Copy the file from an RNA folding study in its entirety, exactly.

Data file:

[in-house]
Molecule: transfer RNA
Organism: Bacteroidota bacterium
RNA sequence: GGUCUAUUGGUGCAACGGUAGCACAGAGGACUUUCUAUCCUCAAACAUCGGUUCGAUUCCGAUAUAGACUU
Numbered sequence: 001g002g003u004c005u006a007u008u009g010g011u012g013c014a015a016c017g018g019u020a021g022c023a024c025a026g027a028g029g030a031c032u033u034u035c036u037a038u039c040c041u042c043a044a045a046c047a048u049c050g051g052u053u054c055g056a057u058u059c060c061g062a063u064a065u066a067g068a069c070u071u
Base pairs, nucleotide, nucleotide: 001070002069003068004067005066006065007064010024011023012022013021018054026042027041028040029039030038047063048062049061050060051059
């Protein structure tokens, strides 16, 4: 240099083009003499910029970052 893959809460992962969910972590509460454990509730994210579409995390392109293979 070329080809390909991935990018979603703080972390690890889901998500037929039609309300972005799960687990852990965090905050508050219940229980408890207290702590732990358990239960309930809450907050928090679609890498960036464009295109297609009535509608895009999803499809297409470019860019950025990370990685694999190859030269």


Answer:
[in-house]
Molecule: transfer RNA
Organism: Bacteroidota bacterium
RNA sequence: GGUCUAUUGGUGCAACGGUAGCACAGAGGACUUUCUAUCCUCAAACAUCGGUUCGAUUCCGAUAUAGACUU
Numbered sequence: 001g002g003u004c005u006a007u008u009g010g011u012g013c014a015a016c017g018g019u020a021g022c023a024c025a026g027a028g029g030a031c032u033u034u035c036u037a038u039c040c041u042c043a044a045a046c047a048u049c050g051g052u053u054c055g056a057u058u059c060c061g062a063u064a065u066a067g068a069c070u071u
Base pairs, nucleotide, nucleotide: 001070002069003068004067005066006065007064010024011023012022013021018054026042027041028040029039030038047063048062049061050060051059
């Protein structure tokens, strides 16, 4: 240099083009003499910029970052 893959809460992962969910972590509460454990509730994210579409995390392109293979 070329080809390909991935990018979603703080972390690890889901998500037929039609309300972005799960687990852990965090905050508050219940229980408890207290702590732990358990239960309930809450907050928090679609890498960036464009295109297609009535509608895009999803499809297409470019860019950025990370990685694999190859030269």